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Do not screen pregnant women who are at low risk for preterm delivery for bacterial vaginosis (BV).
Do not screen pregnant women who are at low risk for preterm delivery for bacterial vaginosis (BV), says a recent update to the 2001 US Preventive Services Task Force Recommendation Statement.
After performing a series of meta-analyses on seven randomized controlled treatment trials published since the 2001 report, along with the data used in the 2001 report, the consensus is now that no benefit exists to screening or treating pregnant women for asymptomatic BV if they are at low- or average-risk for preterm premature rupture of membranes (PPROM); low birthweight, or preterm delivery before 37, 34, or 32 weeks. Risk factors for preterm delivery include being African-American, having a pelvic infection, and having a previous preterm delivery. Bacterial vaginosis is more common among African-American women, women of low socioeconomic status, and women who have previously delivered low birthweight infants.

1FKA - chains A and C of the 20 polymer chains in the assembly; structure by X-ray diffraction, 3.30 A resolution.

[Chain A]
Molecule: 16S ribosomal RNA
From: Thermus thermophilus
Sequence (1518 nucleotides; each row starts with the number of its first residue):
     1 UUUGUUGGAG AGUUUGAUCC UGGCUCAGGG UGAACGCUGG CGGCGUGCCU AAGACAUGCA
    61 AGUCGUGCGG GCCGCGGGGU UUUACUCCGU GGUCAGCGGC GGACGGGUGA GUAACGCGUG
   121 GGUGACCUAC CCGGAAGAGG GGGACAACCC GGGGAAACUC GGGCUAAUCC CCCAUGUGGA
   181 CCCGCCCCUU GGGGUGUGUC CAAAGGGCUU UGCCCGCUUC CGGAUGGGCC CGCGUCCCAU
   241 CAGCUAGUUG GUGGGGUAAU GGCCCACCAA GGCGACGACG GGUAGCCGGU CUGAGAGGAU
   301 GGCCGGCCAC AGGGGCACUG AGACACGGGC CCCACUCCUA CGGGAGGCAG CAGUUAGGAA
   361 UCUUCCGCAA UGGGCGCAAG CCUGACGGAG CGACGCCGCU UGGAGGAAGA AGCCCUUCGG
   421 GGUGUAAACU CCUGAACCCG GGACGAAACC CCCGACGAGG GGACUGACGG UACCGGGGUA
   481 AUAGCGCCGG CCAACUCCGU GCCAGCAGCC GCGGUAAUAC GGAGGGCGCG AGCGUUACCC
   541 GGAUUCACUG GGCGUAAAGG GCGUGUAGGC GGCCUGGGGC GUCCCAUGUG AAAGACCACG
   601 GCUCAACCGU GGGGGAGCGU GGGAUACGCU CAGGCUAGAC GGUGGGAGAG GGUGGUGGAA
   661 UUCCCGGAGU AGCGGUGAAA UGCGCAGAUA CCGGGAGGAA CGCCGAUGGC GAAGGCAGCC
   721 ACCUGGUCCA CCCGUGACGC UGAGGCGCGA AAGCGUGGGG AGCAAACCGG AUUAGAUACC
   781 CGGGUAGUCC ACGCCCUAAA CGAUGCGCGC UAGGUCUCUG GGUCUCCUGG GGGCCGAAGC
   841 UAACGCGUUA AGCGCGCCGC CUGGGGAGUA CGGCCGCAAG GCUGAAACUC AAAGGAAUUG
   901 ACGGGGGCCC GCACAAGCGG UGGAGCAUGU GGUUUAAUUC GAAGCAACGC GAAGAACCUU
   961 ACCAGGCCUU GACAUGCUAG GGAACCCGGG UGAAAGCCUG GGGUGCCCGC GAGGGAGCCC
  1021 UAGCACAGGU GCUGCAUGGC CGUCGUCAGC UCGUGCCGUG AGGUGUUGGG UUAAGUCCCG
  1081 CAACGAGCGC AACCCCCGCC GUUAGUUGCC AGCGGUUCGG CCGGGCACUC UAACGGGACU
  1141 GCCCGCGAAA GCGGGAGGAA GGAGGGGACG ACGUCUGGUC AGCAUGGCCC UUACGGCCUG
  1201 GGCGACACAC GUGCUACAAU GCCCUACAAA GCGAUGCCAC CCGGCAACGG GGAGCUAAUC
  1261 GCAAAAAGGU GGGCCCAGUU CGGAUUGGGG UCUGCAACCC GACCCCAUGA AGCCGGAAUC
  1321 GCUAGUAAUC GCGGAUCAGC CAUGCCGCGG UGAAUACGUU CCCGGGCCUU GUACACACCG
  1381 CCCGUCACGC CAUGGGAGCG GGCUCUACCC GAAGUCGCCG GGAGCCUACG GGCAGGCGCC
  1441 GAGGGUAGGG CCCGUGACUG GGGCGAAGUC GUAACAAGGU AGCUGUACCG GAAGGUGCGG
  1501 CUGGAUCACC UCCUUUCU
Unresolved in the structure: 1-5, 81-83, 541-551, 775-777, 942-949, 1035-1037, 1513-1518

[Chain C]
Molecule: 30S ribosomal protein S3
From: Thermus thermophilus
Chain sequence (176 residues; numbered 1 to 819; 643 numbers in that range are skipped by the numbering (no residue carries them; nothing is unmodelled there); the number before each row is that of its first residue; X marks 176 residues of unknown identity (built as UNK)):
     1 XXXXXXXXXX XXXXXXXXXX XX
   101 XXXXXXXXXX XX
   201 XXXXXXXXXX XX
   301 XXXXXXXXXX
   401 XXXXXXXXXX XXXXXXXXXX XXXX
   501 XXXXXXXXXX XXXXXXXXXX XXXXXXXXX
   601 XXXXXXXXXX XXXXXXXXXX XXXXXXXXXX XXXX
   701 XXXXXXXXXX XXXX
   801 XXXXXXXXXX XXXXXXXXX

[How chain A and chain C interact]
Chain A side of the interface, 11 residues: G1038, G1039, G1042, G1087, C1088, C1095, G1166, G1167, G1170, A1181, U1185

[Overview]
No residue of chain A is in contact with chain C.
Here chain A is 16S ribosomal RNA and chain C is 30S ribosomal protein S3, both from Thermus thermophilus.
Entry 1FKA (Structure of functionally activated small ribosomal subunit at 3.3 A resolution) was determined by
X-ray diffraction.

Significant limitations to the findings include that studies comparing a screened population with a nonscreened population are absent. Also, results from the studies involving women at high risk for preterm delivery are varied and conflicting, which means insufficient evidence exists at this time to make a recommendation for or against screening in this population. Furthermore, methodological differences in the studies, as well as differing definitions of BV, made assimilating the data difficult.
US Preventive Services Task Force. Screening for bacterial vaginosis in pregnancy to prevent preterm delivery: US Preventive Services Task Force Recommendation Statement. Ann Intern Med. 2008;148:214-219.
Nygren P, Fu R, Freeman M, et al. Evidence on the benefits and harms of screening and treating pregnant women who are asymptomatic for bacterial vaginosis: an update review for the US Preventive Services Task Force. Ann Intern Med. 2008;148:220-233.